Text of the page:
Wednesday, October 19, 2011

REVIEW: Marvel Universe's Steve Rogers Captain America

Produced by Hasbro | Released September 2011

STEVE ROGERS was changed into the perfect human specimen by the super soldier serum. He was the first to take on the identity of CAPTAIN AMERICA. Blessed with superhuman abilities and an indestructible shield, he protects the people of the world as the director of SHIELD and commander of the SECRET AVENGERS.

Steve Rogers Captain America
Released as part of the Series 3 Wave 4, Steve Rogers Captain America (or Commander Rogers as his stand names him) sees Steve Rogers depicted here in his newer role as the director of SHIELD. It seems odd then that the packaging uses the Captain America name. Presumably this is to avoid confusion among buyers unfamiliar with recent events in the Marvel Universe. Or it's to cash-in on the release of Captain America: The First Avenger...

The packaging continues to use the fairly standard Hasbro approach of a blister-bubble glued to a back card. This Wave's art duties are handled by Simone Bianchi and whilst I like his technique, I really dislike his actual character depictions. X-23's hair seemed very odd and here Steve Rogers looks to be making the Teenage Girl Facebook Pout Pose.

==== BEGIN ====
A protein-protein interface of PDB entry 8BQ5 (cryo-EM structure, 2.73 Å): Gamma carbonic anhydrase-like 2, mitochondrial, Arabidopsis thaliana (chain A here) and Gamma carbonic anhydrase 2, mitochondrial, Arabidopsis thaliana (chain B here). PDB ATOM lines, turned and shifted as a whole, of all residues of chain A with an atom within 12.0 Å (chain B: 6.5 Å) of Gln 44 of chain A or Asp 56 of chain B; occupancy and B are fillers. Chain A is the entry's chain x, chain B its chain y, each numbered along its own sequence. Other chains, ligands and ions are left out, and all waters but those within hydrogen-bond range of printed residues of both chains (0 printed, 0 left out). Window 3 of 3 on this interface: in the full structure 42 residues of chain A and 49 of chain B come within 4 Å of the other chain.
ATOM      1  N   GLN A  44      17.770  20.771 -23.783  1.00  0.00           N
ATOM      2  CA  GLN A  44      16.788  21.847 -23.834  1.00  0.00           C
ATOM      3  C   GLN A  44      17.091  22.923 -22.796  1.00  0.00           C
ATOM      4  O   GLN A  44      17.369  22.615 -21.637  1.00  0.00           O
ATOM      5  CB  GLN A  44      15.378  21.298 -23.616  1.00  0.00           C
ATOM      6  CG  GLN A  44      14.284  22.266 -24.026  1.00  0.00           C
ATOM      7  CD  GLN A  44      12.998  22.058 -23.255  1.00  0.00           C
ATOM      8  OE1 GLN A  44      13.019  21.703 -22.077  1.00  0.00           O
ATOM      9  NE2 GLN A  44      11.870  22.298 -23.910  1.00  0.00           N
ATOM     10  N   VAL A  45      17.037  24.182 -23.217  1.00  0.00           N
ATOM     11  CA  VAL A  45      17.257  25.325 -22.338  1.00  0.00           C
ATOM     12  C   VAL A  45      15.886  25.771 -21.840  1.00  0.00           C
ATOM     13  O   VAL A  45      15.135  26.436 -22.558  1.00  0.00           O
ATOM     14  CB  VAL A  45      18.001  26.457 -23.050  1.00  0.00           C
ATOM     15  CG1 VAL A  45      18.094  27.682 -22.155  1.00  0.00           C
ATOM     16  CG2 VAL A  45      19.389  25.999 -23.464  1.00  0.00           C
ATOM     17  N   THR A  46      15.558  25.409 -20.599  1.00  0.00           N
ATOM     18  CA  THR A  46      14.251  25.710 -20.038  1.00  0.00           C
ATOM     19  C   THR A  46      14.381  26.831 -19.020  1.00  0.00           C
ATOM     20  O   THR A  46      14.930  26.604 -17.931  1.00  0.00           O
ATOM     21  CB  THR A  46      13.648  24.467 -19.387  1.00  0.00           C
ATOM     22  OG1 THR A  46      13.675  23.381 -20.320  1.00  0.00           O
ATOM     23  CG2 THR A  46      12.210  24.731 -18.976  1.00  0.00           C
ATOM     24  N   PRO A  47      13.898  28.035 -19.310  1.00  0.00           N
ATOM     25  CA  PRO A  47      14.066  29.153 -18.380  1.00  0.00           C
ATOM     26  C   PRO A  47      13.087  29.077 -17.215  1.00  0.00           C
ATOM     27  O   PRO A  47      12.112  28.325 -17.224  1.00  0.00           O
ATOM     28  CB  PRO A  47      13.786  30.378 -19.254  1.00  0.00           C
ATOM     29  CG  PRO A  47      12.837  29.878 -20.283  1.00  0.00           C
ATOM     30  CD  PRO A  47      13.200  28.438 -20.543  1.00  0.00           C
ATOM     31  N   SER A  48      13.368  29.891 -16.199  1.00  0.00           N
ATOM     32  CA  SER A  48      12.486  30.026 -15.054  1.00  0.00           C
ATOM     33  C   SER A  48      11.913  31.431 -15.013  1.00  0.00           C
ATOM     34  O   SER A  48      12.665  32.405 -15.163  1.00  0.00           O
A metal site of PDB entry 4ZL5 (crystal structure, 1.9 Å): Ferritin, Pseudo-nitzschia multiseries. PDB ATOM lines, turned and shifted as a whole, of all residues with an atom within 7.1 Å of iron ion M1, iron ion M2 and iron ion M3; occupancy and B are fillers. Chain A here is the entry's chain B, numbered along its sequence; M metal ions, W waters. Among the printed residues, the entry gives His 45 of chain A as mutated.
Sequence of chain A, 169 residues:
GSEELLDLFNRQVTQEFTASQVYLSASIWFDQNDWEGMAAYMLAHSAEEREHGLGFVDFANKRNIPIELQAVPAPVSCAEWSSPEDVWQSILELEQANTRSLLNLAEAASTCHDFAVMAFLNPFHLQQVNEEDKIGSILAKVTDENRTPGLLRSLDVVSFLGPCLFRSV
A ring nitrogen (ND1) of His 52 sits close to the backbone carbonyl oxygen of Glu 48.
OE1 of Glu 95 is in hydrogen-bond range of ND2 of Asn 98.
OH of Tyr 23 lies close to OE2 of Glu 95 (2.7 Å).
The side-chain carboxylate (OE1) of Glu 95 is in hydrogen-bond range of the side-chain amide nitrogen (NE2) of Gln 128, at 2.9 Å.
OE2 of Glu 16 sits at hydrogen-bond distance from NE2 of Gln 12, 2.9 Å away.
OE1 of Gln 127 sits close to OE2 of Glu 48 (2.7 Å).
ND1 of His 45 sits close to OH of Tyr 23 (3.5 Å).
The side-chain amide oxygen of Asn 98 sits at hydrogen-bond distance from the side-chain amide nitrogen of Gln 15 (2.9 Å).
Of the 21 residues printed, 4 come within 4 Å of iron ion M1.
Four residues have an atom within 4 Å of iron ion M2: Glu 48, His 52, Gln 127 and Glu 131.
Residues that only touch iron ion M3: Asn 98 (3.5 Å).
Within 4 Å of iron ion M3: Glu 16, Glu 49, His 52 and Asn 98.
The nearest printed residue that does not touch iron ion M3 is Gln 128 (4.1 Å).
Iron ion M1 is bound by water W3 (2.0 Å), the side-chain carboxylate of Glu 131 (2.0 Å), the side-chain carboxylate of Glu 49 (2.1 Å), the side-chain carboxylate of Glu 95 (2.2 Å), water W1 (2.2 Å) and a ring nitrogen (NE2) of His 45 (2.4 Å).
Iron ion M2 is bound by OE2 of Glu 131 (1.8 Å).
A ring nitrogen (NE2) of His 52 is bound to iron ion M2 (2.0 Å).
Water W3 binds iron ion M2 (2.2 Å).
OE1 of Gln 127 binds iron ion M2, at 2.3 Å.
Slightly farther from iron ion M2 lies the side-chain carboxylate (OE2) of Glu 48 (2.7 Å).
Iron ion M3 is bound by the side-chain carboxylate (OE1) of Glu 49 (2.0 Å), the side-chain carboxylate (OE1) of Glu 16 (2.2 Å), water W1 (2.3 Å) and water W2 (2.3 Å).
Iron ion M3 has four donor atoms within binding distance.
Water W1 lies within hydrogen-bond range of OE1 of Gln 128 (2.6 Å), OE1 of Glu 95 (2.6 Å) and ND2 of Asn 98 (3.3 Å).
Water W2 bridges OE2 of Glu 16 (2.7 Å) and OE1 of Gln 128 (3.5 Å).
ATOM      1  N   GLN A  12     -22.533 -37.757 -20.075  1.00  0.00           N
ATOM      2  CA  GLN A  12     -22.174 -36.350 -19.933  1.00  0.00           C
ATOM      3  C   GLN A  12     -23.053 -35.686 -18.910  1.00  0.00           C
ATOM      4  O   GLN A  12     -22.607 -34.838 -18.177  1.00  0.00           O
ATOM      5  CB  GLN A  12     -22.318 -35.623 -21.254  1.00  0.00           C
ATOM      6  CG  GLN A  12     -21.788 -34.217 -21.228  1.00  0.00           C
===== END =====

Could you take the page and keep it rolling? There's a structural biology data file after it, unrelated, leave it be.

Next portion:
I'm also not sure why - as mentioned above - they use two different naming conventions, with the figure's base referring to him as ''Commander Rogers'' yet the packaging uses the wording Steve Rogers Captain America.

Sculpt and Design
As Hasbro continues to add to the Marvel Universe line's roster, so too they've been honing the core figure parts, both in terms of sculpt and articulation (more on that later) and the Commander Rogers figure (as I'll call him from now on) features a few new pieces and innovations over some of the earlier releases.

Hasbro usually does a pretty good job of capturing the basic look of the Marvel Universe characters and Commander Rogers is no exception. Indeed, because of his more militaristic, less spandex-costume look, he's actually a pretty engaging, interesting toy. It's surprising how well a few additional pieces can enhance the look of the figure beyond simply being yet another guy in a tight costume.

Whilst the basic body sculpt is nicely tooled and produced, it's pretty much what you'd expect and there are no real surprises.''Solid'' is probably the best way to describe it. You won't be hugely wowed by it but it's not horrible, either. The musculature is captured well and the detailing on his gaiters is a nice touch, with the character design echoing the World War II-era Captain America costume from some of the more recent comics.